A tall order, but in fact, there are precedents, she says. "In the early days at Pfizer we created something called Interactive
Medicine to help doctors communicate with patients. Today at Grey, we're inventing something called 'The Doctor Will Hear
You Now,' an attempt to get the doctor and patient on the same page, so doctors will better understand the insights of consumers.
We're doing this now in the hormone replacement therapy [HRT] category."
The other essential, says Vos, is full disclosure, which, in her experience, can work wonders for even highly threatened
products—if handled with the right kind of craftsmanship.
"In the nineteen-eighties, we represented Tonocard [tonocainide] and the product got a black box," she says. "When you
got a black box back then, it was big stuff. The drug was in the antiarrhythmic category, where there were few competitors.
Ronnie Hoffman, who came out of direct marketing, sent a beautifully crafted letter informing physicians about the warning—and
prescriptions doubled over time." Why? Doctors like full disclosure, Vos says. It gives them a greater comfort level. When
they know the whole story, they can prescribe more effectively.
More recently, Vos has been involved in untangling the issues surrounding HRT, which has been under continuous assault for
the past four years or so. To fight back, the Grey team helped Wyeth, maker of Premarin, to launch a campaign centered on
disclosure. "It's a story that hasn't been told broadly enough, what a great job Wyeth has done with that brand," says Vos.
"They repositioned with honest, full disclosure. They say the product is now for short-term use; to take as little as possible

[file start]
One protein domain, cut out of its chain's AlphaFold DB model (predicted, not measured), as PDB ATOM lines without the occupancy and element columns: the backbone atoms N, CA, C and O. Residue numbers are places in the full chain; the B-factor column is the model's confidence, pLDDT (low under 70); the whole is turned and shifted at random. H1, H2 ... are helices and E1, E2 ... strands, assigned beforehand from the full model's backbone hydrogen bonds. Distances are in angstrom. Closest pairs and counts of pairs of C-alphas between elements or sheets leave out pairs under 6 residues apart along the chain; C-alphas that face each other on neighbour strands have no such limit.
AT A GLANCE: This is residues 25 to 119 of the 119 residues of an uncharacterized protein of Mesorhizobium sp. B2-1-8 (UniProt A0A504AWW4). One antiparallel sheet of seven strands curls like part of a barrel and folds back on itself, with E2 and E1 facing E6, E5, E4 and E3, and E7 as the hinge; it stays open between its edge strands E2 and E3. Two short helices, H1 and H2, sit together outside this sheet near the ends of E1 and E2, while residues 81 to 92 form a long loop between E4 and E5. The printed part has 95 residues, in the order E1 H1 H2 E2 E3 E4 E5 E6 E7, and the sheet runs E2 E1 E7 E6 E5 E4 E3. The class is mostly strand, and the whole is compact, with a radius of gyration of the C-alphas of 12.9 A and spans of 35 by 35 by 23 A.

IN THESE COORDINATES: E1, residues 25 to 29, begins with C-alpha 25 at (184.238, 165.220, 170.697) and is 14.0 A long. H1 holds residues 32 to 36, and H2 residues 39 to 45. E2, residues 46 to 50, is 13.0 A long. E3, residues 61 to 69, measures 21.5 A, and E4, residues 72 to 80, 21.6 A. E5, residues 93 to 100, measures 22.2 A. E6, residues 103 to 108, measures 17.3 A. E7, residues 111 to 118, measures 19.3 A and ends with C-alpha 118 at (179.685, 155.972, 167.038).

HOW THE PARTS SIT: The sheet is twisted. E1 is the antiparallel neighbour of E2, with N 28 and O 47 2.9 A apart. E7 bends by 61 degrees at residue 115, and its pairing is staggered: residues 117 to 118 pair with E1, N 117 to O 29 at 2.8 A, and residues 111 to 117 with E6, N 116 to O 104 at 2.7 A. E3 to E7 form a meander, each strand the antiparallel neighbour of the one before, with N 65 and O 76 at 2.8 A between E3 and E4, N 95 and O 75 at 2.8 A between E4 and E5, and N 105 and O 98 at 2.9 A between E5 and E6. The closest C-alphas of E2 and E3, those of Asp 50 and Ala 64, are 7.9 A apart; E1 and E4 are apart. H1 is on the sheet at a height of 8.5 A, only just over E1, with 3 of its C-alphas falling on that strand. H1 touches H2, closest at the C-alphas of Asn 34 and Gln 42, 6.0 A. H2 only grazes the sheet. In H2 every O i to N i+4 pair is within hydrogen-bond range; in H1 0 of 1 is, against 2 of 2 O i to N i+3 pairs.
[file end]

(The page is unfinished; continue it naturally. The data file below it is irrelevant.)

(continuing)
for as little time as possible. And doctors didn't want to get that conservative. They really were much more pro-HRT than
anyone out there. Now you're seeing the category return."
"Volunteer Work Is the Rent We Pay"
Talk to people who work with Vos, and inevitably they'll bring up her commitment to volunteer and pro bono work, which she
has made part of the company culture. GHG offers pro bono services to numerous clients, including the Helen Keller Foundation
(a relationship that's continued for 15 years), the Multiple Myeloma Research Foundation (MMRF), and the Jed Foundation, which
works to reduce the suicide rate among college students and young adults. Vos personally serves on the boards of organizations
including MMRF, Jed's Foundation, and the YWCA of the City of New York. She encourages her employees to do the same.
In part, this is just a continuation of a long-standing habit. "I recently heard someone say, 'Volunteer work is the rent
we pay for being on the planet.' I believe in that."
But there is also a strong element of personal friendship in several of Vos' relationships with charitable organizations.
For example, Kathy Giusti, founder and president of MMRF, was a client of Vos'. They met in the early '90s and worked together
on an innovative program for Searle's NSAID Daypro (oxaprozin) that used arthritis patients to train physicians. In 1998,
Giusti was diagnosed with multiple myeloma.